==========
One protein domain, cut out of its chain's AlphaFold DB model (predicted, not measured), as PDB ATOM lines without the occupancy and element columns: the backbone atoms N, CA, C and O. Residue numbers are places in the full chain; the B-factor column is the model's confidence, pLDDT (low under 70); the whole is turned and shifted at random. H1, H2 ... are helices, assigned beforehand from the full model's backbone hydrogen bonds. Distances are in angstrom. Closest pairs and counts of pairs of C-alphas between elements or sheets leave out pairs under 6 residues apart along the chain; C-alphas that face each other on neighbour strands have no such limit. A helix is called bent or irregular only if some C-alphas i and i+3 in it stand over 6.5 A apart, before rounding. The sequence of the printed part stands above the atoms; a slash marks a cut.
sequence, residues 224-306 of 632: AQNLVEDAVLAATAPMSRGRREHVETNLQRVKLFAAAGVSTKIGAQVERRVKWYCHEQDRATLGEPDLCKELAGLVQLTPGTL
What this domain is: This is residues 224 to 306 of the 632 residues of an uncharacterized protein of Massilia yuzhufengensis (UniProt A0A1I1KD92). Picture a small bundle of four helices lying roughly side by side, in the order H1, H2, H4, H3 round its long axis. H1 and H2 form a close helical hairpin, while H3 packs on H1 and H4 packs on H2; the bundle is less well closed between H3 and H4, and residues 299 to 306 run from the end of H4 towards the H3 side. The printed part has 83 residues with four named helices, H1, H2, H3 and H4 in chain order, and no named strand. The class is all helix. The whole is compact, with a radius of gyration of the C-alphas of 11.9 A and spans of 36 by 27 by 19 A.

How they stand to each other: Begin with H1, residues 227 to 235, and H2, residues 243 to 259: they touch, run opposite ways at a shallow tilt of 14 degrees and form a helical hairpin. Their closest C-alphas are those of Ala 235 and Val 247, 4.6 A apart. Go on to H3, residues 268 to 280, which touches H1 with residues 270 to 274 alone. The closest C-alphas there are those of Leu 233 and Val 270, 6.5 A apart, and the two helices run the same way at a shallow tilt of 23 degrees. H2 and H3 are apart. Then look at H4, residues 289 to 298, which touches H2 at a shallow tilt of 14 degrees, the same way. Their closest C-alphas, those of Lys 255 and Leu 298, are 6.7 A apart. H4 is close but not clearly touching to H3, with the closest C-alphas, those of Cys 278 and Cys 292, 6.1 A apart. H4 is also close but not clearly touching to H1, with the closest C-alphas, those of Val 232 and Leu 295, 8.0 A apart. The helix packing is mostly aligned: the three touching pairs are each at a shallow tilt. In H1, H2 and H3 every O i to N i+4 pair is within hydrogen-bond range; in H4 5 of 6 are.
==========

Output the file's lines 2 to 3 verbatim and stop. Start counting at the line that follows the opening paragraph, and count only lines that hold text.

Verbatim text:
What this domain is: This is residues 224 to 306 of the 632 residues of an uncharacterized protein of Massilia yuzhufengensis (UniProt A0A1I1KD92). Picture a small bundle of four helices lying roughly side by side, in the order H1, H2, H4, H3 round its long axis. H1 and H2 form a close helical hairpin, while H3 packs on H1 and H4 packs on H2; the bundle is less well closed between H3 and H4, and residues 299 to 306 run from the end of H4 towards the H3 side. The printed part has 83 residues with four named helices, H1, H2, H3 and H4 in chain order, and no named strand. The class is all helix. The whole is compact, with a radius of gyration of the C-alphas of 11.9 A and spans of 36 by 27 by 19 A.

How they stand to each other: Begin with H1, residues 227 to 235, and H2, residues 243 to 259: they touch, run opposite ways at a shallow tilt of 14 degrees and form a helical hairpin. Their closest C-alphas are those of Ala 235 and Val 247, 4.6 A apart. Go on to H3, residues 268 to 280, which touches H1 with residues 270 to 274 alone. The closest C-alphas there are those of Leu 233 and Val 270, 6.5 A apart, and the two helices run the same way at a shallow tilt of 23 degrees. H2 and H3 are apart. Then look at H4, residues 289 to 298, which touches H2 at a shallow tilt of 14 degrees, the same way. Their closest C-alphas, those of Lys 255 and Leu 298, are 6.7 A apart. H4 is close but not clearly touching to H3, with the closest C-alphas, those of Cys 278 and Cys 292, 6.1 A apart. H4 is also close but not clearly touching to H1, with the closest C-alphas, those of Val 232 and Leu 295, 8.0 A apart. The helix packing is mostly aligned: the three touching pairs are each at a shallow tilt. In H1, H2 and H3 every O i to N i+4 pair is within hydrogen-bond range; in H4 5 of 6 are.